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Rediscovering the Wisdom of Dr. Seuss
by Rick

 I recently read an essay about Theodore Geisel, the author better known as Dr. Seuss. The essayist quite accurately explained that, while Dr. Seuss’s books are often considered “children’s books,” he intended to write for all of us. I have rediscovered the wisdom of Dr. Seuss as my daughters learn to read, and I have used his work more than once in my adult English classes. Not only are his books excellent for teaching pronunciation and sentence structure as well as poetic devices like rhyme, rhythm, onomatopoeia or alliteration, but, more importantly, his works have messages we all need to take to heart including environmental stewardship, tolerance and hope.

My reintroduction to Seuss began with a book entitled “The Lorax.” It is the story of a man who generates enormous wealth and success for himself and others by exploiting the properties of the unique trufula tree. A creature, the Lorax, urges the entrepreneur to protect the trees because of their importance to another animal, the brown barbalute. In addition to the problem of overharvesting, the production of his product, a thneed, pollutes the air and water, making it unsuitable for every other living thing, including the Lorax. Does this sound familiar? After reading this book to my three year old, I reread it to my six-year-old, and then introduced it to my wife and my students. Another book entitled “McGelligot’s Pool” demonstrates the interconnected of our water resources and how our actions can potentially affect other creatures deep in the ocean. The messages are clear and simple, and they are presented in an entertaining way that appeals to children, but they are messages that, increasingly, everyone needs to hear.

After reading the Lorax for the first time—41 years after it was written—I discovered another tale, I remember vaguely from my childhood, “The Sneetches.” This modern fable tells the story of two races of animal called sneetches. One group feels superior to the other because they have a small star upon their bellies while the others do not. The star-bellied sneetches exclude the others from participation in social activities and sports simply because of this minor difference in outward appearance. It is a not-so-subtle spoof on American society, which not too long ago separated white and black Americans. In fact, Americans of African ancestry in many parts of the States were prevented from using the same water fountains, sitting on the same seats or playing on the same teams as whites. In “The Sneetches” an entrepreneur uses the insecurities and prejudices of both groups to make extraordinary amounts of money. Seuss amusingly demonstrates how a con artist can identify one’s insecurities and create demand for a product we don’t really need. Each time I read the story, I make new connections between the story and our modern society.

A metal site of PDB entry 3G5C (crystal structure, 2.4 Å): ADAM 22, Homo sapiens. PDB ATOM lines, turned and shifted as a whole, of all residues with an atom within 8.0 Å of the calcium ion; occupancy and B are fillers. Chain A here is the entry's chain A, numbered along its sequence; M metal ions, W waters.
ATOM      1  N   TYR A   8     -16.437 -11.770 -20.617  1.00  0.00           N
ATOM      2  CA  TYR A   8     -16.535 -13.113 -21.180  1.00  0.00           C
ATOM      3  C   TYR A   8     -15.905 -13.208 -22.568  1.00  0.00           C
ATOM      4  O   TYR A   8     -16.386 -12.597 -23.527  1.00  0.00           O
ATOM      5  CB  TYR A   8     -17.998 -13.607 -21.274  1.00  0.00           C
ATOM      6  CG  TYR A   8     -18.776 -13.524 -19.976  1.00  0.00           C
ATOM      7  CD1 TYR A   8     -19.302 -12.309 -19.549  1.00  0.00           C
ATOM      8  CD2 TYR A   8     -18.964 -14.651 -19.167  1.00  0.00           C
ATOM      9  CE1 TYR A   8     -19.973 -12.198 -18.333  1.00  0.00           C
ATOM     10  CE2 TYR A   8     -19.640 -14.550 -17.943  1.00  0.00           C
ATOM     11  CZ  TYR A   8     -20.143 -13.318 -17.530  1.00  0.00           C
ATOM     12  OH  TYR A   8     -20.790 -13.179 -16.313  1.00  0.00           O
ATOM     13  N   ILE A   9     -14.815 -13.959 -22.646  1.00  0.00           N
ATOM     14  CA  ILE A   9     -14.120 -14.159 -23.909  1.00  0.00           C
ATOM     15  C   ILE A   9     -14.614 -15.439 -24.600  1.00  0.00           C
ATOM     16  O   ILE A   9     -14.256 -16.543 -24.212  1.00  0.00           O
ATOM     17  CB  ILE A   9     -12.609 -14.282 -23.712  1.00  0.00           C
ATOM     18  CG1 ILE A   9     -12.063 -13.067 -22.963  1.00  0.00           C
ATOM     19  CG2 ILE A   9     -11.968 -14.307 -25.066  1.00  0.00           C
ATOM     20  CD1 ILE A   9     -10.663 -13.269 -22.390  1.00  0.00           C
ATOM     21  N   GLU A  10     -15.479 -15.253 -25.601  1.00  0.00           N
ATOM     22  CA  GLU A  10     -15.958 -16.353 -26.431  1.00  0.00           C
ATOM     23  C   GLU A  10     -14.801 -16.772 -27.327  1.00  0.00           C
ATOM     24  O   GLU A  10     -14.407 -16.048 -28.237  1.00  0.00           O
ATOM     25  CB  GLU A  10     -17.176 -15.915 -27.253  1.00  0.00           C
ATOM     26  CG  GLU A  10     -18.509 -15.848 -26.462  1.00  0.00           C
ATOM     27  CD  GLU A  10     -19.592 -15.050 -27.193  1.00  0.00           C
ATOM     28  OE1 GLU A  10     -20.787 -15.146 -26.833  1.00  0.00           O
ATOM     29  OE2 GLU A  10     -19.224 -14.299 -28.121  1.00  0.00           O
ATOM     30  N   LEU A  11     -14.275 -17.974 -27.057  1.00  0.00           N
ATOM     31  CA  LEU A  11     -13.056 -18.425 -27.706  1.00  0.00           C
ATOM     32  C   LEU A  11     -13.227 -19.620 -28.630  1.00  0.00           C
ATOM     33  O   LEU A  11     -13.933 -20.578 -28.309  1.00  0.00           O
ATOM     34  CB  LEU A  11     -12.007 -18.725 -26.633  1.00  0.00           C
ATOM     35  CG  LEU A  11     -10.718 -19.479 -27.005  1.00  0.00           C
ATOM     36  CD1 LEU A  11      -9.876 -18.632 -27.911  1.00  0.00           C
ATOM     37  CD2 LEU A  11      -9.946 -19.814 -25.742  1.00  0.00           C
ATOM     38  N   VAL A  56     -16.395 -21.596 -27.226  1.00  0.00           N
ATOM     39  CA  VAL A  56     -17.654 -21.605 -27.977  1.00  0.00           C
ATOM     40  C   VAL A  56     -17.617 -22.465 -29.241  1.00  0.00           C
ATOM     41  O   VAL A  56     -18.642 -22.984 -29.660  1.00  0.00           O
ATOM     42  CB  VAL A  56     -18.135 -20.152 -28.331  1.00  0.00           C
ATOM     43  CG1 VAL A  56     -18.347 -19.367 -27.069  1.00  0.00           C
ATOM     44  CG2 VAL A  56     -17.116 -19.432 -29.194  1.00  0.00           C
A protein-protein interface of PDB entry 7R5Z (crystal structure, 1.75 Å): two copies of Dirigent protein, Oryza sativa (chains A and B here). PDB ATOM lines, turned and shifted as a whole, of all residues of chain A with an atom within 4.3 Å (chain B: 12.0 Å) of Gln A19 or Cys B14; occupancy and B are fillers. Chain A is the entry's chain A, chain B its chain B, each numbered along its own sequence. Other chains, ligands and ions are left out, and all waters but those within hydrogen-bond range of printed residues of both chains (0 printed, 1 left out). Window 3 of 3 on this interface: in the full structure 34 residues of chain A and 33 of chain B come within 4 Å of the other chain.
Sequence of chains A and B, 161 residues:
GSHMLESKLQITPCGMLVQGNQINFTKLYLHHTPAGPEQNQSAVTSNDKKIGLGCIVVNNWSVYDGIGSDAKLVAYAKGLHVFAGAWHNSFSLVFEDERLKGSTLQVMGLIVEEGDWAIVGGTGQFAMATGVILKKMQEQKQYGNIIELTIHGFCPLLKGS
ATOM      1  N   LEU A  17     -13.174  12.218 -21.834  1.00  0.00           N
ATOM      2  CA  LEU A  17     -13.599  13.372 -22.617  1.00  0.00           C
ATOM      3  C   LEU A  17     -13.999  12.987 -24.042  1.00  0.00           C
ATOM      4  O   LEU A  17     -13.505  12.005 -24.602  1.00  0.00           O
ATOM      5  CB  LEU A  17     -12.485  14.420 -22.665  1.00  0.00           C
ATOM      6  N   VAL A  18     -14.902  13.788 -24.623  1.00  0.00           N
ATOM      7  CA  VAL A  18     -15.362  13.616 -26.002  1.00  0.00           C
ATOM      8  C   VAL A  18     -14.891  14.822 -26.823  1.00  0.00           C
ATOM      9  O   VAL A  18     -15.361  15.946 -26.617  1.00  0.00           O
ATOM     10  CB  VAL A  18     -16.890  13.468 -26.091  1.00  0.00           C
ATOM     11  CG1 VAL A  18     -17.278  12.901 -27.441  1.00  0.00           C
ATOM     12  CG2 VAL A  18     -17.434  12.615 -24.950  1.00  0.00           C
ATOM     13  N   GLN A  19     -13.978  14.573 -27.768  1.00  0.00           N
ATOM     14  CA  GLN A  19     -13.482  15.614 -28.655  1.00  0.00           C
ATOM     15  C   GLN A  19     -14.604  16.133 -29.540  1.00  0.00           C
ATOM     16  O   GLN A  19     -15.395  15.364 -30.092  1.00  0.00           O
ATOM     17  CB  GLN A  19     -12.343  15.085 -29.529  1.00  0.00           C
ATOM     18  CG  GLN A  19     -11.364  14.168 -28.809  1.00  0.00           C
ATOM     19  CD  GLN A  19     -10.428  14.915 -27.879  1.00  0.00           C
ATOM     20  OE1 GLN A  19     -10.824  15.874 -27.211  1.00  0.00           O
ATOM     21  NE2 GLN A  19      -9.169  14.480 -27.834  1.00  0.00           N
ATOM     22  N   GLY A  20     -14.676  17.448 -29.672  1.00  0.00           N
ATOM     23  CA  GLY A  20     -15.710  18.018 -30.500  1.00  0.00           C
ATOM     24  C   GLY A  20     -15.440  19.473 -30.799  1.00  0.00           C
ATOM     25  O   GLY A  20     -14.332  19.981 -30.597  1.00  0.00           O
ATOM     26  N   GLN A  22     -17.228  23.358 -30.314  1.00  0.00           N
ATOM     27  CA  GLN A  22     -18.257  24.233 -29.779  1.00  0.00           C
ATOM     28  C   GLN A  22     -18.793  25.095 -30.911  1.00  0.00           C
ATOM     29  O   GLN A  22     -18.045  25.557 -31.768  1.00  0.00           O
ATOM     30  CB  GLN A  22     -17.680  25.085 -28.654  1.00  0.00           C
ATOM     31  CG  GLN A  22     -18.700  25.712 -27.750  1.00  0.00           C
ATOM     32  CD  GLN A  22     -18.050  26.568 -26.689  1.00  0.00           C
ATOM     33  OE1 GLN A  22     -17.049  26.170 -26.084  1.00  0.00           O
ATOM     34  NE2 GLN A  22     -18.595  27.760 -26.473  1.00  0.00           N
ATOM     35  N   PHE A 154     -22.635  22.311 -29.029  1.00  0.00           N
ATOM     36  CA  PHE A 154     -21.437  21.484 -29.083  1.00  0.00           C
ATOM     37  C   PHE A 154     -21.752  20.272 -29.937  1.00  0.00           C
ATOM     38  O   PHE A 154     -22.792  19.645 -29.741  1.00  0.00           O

The endings of the Lorax, McGelligot’s Pool and the Sneetches are messages of hope. If we collectively try to protect our environment and confront our insecurities we can have a better world for all. Perhaps the most important message Dr. Seuss successfully delivers is that we as individuals can make a huge difference in the world no matter how insignificant we may feel. In "Horton Hears a Who," an elephant rescues an entire civilization, and, at the same time, changes the attitudes of those around him. Another of Seuss’s works that stresses the power of individuals to make a difference in their lives and the lives of others is “Oh the Places You’ll Go.” This poetic piece is a popular gift for graduates of high school and college. Indeed, at my graduation I was reintroduced to Seuss’s world through this book.  Its fanciful illustrations and clever language remind us of our humble beginnings and the challenges and successes that all our futures will hold.

What is so impressive about Dr. Seuss’s work is its timelessness and the continued relevance of his messages. Admittedly, I am not an avid reader, and I personally prefer shorter books with lots of pictures, but, in my opinion, Dr. Seuss is worth reading and rereading no matter what your age may be or how educated you believe you are. We can all benefit from the good Doctor’s simple truths.



 (May 27, 2012)

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